Against the deafening clamour of the Labor leadership tussle, the report into the largest peacetime loss of human life to occur in Australian waters in 115 years was quietly released last week by the Western Australian Coroner.
The long-awaited report into the Christmas Island shipwreck begins by listing the names of those who died. Unlike others who have disappeared without a trace outside Australia’s territorial waters, this list makes the deaths of these 50 people visible within the law. This is an important step in memorialising the loss of these particular lives. Given the political will, it could also serve to begin an official account of border-related deaths in Australia.
There are three clear themes that emerge in the Coroner’s report.
The first is this important act of memorialising those who died and rejecting Commonwealth attempts to suppress their names. Giving the dead their names in an official account of how they died is a humanising function that to date the Australian government has been reluctant to undertake. Practices of naming and counting are an essential first step in the process of accounting for avoidable deaths.
The Australian government, unlike the United States, however, has not sought to record border-related deaths so that key trends and issues might become identifiable. We still do not have an official record at a national level of who, how and where people have died attempting to cross from Indonesia to Australia. We do not include deaths in immigration detention or deaths that have occurred in the course of immigration enforcement on the Australian mainland as deaths "in custody" for the purpose of the national deaths in custody monitoring undertaken by the Australian Institute of Criminology.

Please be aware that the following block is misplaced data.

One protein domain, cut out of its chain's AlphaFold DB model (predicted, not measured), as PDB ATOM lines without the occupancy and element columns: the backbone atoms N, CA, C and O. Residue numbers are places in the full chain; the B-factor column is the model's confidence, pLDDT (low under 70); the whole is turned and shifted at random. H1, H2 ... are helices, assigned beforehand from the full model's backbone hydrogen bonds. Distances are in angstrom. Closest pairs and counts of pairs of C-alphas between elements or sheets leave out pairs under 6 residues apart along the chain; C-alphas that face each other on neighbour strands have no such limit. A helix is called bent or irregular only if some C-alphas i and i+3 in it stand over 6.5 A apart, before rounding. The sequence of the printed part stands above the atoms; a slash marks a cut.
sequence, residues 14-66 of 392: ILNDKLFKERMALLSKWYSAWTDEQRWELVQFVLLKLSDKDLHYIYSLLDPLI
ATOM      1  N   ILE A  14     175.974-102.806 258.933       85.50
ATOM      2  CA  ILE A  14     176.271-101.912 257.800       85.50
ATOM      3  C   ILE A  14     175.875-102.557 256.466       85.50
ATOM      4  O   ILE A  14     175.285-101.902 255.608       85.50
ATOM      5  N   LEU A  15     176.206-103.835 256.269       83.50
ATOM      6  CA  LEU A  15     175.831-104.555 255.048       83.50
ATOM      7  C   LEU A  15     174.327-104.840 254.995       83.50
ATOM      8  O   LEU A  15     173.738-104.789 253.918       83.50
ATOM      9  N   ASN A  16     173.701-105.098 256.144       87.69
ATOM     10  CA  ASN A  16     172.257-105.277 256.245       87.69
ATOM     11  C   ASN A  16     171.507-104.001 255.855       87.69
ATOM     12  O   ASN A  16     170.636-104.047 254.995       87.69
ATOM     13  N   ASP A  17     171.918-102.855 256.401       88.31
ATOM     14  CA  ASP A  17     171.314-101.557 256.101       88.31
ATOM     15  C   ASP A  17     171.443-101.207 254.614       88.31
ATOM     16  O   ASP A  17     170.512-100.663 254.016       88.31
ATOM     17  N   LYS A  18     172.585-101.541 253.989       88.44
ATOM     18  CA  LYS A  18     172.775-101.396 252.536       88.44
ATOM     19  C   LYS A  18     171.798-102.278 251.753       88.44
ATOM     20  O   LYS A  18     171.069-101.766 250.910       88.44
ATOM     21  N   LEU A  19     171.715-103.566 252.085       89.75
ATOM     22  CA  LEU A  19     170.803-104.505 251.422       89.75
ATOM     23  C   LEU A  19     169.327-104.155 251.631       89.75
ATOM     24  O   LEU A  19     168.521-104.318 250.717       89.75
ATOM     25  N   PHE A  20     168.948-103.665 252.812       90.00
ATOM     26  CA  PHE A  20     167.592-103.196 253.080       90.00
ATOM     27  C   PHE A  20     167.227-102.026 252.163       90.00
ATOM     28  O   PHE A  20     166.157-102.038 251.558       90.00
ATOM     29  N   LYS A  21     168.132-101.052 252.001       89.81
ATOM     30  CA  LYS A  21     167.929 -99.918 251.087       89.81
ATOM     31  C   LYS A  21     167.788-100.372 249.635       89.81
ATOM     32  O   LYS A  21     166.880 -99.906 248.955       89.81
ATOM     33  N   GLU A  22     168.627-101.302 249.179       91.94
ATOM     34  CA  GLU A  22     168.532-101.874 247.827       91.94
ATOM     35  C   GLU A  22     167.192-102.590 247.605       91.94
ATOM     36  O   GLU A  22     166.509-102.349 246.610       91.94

In the US, official counts of deaths in the US-Mexico borderlands have been subject to intensive dispute by NGOs and by the Mexican government, and the claims that the government-sponsored Border Security Initiative has saved lives have been called into question by the US Government Accountability Office. Even so, the production of official data provides a starting point for these debates, and indicates some measure of engagement in state responsibility for border-related deaths.
Second the Coroner noted the exceptional bravery of local residents and Navy and Customs personnel, which resulted in the rescue of 41 of those on board. It should not be underestimated that the human cost of the shipwreck includes the memories of desperate locals throwing life jackets from cliff-tops and Navy and Customs personnel pulling survivors and bodies from tumultuous seas into inflatable boats. But, as the Inquest confirmed, neither of these agencies is designed, trained or adequately equipped to undertake rescue efforts which arise from the extraordinary circumstances of offshore interdiction regimes.
In closing submissions on behalf of the Commonwealth it was contended that "[t]here is no domestic or international expectation or obligation that BPC (Border Protection Command) or other Australian assets will be postured for the purpose of saving SIEVs that may place themselves in dangerous situations." The political imperative to prevent arrivals on the Australian mainland, and the fact that under the excision regime, arrivals on Christmas Island, to quote the BPC Commander "would not be a matter of great concern", ensured that surveillance and interdiction capabilities were directed elsewhere.
This is not an isolated finding. In Europe, the Executive Director of the newly formed Frontex border protection agency, Ilkka Laitinen, issued a statement in June 2007 lamenting that EU Member States "want Frontex to become a search and rescue body", claiming this was "out of the mandate not only of the agency but also the European Union". Incredibly, it seems that interdiction programs driven by a logic of preemptive surveillance have been instigated around the developed world without adequate regard for the safety of those involved and the additional risks they were likely to face.